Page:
In 2004 the International Red River Board recommended to the IJC that participating jurisdictions and water management agencies work towards reducing the nutrient loading into Lake Winnipeg by 10% over the next five years. The International Joint Commission has subsequently informed governments that they endorse this recommendation.
Several bi-national organizations have been established over the years to address Souris River transboundary water issues. In 2000, the International Joint Commission combined the ongoing responsibilities of the International Souris River Board of Control and the Souris River aspects of the International Souris-Red Rivers Engineering Board mandates into the International Souris River Board.
The mandate of the International Souris River Board is to assist the International Joint Commission in preventing and resolving disputes relating to transboundary waters of the Souris River basin. In addition to the apportionment of water across the international boundary the Board is also charged with maintaining an awareness of existing and proposed developments, activities, conditions and issues in the Souris River basin that may have an impact on transboundary water levels and flows.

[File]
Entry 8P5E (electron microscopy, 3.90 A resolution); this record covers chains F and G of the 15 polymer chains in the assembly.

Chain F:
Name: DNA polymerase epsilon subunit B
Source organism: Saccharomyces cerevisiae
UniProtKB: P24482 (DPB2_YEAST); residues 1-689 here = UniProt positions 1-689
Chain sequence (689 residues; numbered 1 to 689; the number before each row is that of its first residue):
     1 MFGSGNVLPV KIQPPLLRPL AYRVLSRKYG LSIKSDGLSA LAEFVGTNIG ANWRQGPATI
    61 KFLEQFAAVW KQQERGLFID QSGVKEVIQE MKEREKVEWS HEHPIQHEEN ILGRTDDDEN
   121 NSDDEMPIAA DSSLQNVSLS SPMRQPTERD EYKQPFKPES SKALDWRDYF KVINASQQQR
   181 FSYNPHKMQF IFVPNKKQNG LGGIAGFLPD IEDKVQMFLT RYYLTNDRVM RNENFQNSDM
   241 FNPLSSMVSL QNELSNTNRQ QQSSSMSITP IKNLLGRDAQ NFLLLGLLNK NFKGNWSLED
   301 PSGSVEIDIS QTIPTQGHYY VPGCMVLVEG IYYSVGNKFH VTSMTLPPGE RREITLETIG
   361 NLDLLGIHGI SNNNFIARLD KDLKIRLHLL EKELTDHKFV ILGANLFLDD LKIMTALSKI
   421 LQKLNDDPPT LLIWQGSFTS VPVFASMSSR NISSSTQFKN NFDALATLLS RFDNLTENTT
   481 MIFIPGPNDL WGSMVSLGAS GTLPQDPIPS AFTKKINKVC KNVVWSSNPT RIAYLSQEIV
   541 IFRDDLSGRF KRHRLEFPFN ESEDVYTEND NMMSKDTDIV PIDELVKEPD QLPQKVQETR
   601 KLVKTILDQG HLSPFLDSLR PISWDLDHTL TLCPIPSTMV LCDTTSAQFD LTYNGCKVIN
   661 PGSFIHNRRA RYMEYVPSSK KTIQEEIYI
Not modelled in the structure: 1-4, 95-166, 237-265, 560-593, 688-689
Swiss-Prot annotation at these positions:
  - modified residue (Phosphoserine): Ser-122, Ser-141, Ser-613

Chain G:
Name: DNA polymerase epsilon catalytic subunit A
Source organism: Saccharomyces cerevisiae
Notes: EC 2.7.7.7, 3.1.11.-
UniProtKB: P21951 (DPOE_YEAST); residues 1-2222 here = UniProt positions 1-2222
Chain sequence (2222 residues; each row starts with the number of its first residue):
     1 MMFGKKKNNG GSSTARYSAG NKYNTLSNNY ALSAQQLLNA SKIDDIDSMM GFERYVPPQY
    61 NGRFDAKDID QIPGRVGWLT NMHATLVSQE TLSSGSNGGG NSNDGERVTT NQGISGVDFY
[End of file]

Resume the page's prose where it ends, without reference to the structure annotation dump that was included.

The present International Souris River Board consists of six members, three each from Canada and the United States. A co-chair represents each country.
In 1989 Canada and the United States entered into an agreement for water supply and flood control in the Souris River basin. This agreement called for the establishment of a Bilateral Water Quality Monitoring Group which had the responsibility of dealing specifically with water quality, consistent with the provisions of the Boundary Waters Treaty. Members of both the International Souris River Board and the Bilateral Water Quality Monitoring Group have recognized the importance of better integrating water quality and quantity in an ecosystem based approach.
There have recently been discussions on the feasibility of combining the mandate of the International Souris River Board and the Souris River Bilateral Water Quality Monitoring Group.
The ownership of the waters of a river system flowing through several jurisdictions can give rise to many administrative and water use problems. In 1948 Manitoba, Saskatchewan, Alberta and Canada formed the Prairie Provinces Water Board (PPWB) to recommend the best use of inter-provincial water and to help resolve conflicts between upstream and downstream users.
The mandate of the Prairie Provinces Water Board is to ensure eastward flowing inter-provincial streams are shared equitably, that water quality at inter-provincial boundaries is maintained at acceptable levels, and to facilitate a cooperative approach for the integrated development and management of inter-provincial streams and aquifers to ensure their sustainability.